Bill Jones's tenth reading seat runout gauge
    I had used several other runout gauges that I had bought or borrowed and I didn't like any of them---except Sunnen had one that was about $1000 that I sort of copied the design
-I built this thing myself and I've changed several things about it along the way.
-basically the pilot goes in the valve guide hole----then the part that is knurled installs with the knurled part at the top as shown in the assembled state--the top two photos.
-the 3rd photo shows there is a rounded head pin sticking down out of the bottom and back side of the aluminum of the dial indicator mount.
-This pin sits on top of the flat part of the knurled wheel---and this knurled wheel has an adjustment containing a teflon ball---the adjustment allows for different seat diameters---and the teflon ball rides on the seat.
-I chose teflon because if you used a steel ball and happened to drop that piece onto the seat it would leave a dent in the seat---and that was very easy to do.
-As you rotate the knurled piece the teflon rides around on the seat and if the seat is not concentric it will raise the knurled part up and down slightly---which in turn the rounded head pin lifts and drops the dial indicator and mount assembly
-This causes the needle on the dial indicator to move up and down out at the large gray plastic end I have attached to the dial indicator stem end.
-This large gray plastic end is needed because it rests on the face of the cylinder head and sometimes there is water holes there---so the plastic is like a big foot that will span most water holes I have come a crossed.
    The adjustable feature where the teflon ball is installed----I have totally changed that to where I now use teflon cones where the cones are down and same angle as the seat---say a 45º.
-Then I machine about 350º of that cones edge back about .060" so that there is a very narrow width strip of teflon that rides on the 45º---and this is usually about 1/8" wide x 3/8" long so it can accomodate a small variety of seat diameters without needing any adjustment.
-Then I make up a series of these teflon pieces to suit the different size valve seats (and seat angles) I am working with.
    As far as price---it's probably worth more than the very best you could find on the market which is probably the Sunnen gauge that was valued at somewhere around $1000 about 16 years ago when I built the runout gauge.
-The dial indicator alone is something like $187---it reads in ten thousandths and has a .050" total range.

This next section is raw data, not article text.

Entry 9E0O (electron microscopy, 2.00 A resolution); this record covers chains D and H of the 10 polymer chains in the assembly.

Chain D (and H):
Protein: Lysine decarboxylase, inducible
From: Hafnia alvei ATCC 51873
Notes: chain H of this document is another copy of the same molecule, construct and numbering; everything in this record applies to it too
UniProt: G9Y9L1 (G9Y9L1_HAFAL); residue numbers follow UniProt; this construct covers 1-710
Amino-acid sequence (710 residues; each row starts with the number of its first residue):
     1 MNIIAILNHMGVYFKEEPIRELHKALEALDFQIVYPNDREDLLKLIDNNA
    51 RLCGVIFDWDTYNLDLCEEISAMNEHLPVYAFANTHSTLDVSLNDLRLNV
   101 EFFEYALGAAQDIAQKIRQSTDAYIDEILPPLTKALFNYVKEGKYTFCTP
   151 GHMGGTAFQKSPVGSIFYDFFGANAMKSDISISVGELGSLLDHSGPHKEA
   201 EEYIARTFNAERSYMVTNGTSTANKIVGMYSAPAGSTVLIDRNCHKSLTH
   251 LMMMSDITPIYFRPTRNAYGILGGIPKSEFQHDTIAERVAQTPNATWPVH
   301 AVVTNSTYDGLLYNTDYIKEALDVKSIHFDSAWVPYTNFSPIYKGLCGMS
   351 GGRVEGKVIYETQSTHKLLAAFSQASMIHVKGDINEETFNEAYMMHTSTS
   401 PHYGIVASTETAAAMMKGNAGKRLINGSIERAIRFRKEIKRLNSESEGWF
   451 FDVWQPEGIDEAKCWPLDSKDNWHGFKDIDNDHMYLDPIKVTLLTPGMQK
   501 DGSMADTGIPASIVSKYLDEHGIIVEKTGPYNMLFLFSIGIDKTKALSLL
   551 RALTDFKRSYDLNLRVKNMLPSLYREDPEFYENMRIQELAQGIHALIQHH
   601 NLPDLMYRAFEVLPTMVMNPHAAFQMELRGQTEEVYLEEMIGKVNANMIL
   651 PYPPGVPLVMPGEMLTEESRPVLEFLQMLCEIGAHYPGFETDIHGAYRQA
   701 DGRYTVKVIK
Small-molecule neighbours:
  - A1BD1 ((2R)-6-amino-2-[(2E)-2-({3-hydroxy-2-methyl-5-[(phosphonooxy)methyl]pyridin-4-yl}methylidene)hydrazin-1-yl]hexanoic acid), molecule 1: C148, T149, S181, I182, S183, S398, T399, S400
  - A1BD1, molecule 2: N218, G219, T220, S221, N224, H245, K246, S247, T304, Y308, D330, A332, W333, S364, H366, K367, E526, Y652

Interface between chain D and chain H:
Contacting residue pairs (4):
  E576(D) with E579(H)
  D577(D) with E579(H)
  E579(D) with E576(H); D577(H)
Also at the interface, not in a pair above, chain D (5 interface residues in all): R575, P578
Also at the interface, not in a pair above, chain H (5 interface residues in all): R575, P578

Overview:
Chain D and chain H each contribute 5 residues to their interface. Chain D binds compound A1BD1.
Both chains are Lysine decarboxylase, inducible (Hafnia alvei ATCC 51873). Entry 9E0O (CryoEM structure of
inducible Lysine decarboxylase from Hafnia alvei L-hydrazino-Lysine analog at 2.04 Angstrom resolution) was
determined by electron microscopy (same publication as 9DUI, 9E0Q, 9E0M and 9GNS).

-the dial indicator mount was made out of aluminum and needs to be a fairly snug fit to the pilot shank---but I has a bolt sticking out the back that actually has a spring loaded ball bearing that keeps the pilot snug against the inside of the aluminum pieces guide pilot hole.
-I seriously doubt that I could be persuaded to build another ---even for $1000.
-I probably spent the better part of a week building the thing--and then have spent some time over the years--eventually changing the adjustable teflon ball section over to the teflon cones which is much quicker to use.
    The actual hardest part and the most critical part of this contraption is the knurled part that rotates.
-It has to be super hard where the rounded head pin sits ands rubs against that rotating piece.
-then this knurled piece has to be press fitted to a piece of 5/8" x 3/8" steel tubing---and I silver soldered these two pieces together.
-since I use Sioux pilots that are .385" diameter I had to precisely ream the hole and then hone it to a nice tight but a slip fit to fit my pilots---and that meant measuring every pilot I had and making sure they all would fit.
    Once I got the knurled piece and the tubing bored to perfect size I took a Sioux pilot and loctited the knurled piece to the pilot---then I chucked up the pilot using a tail stock on the one end for support---diai indicated and got the pilot runout perfect---then set up a die grinder on t/my lathes tool post and ground the top surface perfectly perpendicular and 90º flat to the shank.
-Then I warmed up the loctited pieces and disassembled them---ran a wire brush thru the bore hole to remove the residual loctite.
Bill Jones

Bill Jones' Photo Gallery Page 9

Valve Seat Runout Gauge